W3C home > Mailing lists > Public > www-html@w3.org > February 2001

Re: client side includes

From: Daniel Hiester <alatus@earthlink.net>
Date: Tue, 6 Feb 2001 12:00:41 -0800
Message-ID: <007e01c09077$7c330400$5927b3d1@sol>
To: "www-html" <www-html@w3.org>
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> just don't. I've said it before: Currently, in the big two, if there is a
> table (which there ALWAYS is), which sets the layout of the page, then the
> page will not be displayed until the final </table> is recieved. Now,
> while
For this to be true, the browser has to be NS4, or the
author has to be ignorant.  The latter is normally the case.
With CSS compliant browsers, you can set a style on the table
then use COL elements to enable incremental rendering.  Column
widths are almost always known for the presentational
tables that are "always present".  You can also specify
widths and heights on images to allow correct size place
holders to be displayed.

Murray Wrote:
Most html pages are under 15k while images can easily be larger than that.
Also the HTML file must be partially received before the first image request
is even dipatched, let alone responed to.
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I appologize for over generalizing. Most of the sites I frequent, alas, are
designed in just the way both of you condemn. The most blatent example that
I can think of is mp3.com, and even worse, is the entire gamespy network (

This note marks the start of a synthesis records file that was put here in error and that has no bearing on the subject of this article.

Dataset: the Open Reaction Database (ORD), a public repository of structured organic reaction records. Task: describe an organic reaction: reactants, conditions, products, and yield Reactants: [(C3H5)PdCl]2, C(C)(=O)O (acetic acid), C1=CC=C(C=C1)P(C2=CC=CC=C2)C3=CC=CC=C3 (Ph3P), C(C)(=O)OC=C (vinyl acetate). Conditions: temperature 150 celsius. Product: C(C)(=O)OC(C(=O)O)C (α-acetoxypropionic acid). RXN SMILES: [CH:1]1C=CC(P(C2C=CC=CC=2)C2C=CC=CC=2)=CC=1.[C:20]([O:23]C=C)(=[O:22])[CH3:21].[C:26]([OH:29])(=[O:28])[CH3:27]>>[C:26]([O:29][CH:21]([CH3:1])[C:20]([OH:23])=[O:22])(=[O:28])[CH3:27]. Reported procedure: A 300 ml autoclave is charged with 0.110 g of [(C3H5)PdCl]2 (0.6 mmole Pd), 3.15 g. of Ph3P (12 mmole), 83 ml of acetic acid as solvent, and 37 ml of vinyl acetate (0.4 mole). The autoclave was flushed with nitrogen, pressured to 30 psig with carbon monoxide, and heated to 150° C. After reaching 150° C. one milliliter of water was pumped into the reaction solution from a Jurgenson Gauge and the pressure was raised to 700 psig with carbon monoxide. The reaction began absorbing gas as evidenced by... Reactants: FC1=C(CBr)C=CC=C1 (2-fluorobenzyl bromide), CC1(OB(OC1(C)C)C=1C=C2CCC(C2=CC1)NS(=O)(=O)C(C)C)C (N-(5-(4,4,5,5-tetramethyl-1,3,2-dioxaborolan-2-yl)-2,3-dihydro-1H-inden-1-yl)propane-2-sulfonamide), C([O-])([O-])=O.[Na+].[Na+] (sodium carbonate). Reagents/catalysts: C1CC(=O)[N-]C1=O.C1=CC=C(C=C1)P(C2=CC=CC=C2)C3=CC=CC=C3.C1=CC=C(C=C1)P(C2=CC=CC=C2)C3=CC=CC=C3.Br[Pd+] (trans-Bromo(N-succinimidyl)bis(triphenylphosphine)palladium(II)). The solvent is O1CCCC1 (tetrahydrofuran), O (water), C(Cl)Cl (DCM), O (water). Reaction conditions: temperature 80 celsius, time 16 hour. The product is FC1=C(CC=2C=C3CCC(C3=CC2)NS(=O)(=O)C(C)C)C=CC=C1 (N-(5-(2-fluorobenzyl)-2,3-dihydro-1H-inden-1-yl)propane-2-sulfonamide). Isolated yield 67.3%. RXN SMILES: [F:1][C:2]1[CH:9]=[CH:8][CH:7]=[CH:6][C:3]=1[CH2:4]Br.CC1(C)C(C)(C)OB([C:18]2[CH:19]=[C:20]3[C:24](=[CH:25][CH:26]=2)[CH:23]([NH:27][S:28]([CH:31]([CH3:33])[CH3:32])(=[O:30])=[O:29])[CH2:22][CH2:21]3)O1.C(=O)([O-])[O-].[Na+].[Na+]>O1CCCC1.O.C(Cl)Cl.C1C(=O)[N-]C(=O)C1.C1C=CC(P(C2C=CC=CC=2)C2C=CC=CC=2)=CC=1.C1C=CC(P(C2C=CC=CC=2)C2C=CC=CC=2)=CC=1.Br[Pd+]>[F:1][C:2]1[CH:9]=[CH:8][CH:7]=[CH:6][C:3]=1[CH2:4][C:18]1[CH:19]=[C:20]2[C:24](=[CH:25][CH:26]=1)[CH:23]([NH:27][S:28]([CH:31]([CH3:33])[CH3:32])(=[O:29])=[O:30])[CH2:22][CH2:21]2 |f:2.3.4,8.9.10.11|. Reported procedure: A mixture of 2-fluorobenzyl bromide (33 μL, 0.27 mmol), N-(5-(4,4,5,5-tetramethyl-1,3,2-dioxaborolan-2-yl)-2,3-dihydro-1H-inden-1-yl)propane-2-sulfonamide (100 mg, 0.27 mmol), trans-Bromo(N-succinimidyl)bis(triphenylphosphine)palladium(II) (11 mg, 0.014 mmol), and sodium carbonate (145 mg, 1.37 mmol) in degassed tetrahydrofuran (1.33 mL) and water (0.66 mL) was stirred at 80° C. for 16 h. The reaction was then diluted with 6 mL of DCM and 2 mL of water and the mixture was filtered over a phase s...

planet_insertvideogamehere_.com, whose html files are usually around the
area of 50-75k, not including any of the images they use). Some sites have
simply too much information that they have to structure (which is what html
is for, correct?). Unfortunately, I don't visit a huge variety of sites, but
from the sites I do visit, I've gotten into the mindset that virtually
everyone in the professional web design field codes their html in the
"uber-table" fashion, as though it were a de-facto standard.

To respond to murray: Now I understand by what you mean, although I don't
think it's fair to call an image a "client-side include" file. I'm thinking
of "csi files" as pertains to just a means of replacing the functionality of
ssi, for those who do not have ssi as an option. A site like cnn.com
certainly has some form of ssi available to them as an option. Chances are,
they do not use ssi on their javascript modules, and css files, so that
browsers can cache those, instead of having to download all of that text at
each page. However, someone building a site on a server without ssi could
not possibly have as much content to present (or information to structure)
as a site like cnn.com, and would logically not use as many different files
as something like cnn.com (or microsoft.com, or netscape.com, and all the

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Received on Tuesday, 6 February 2001 14:54:53 UTC

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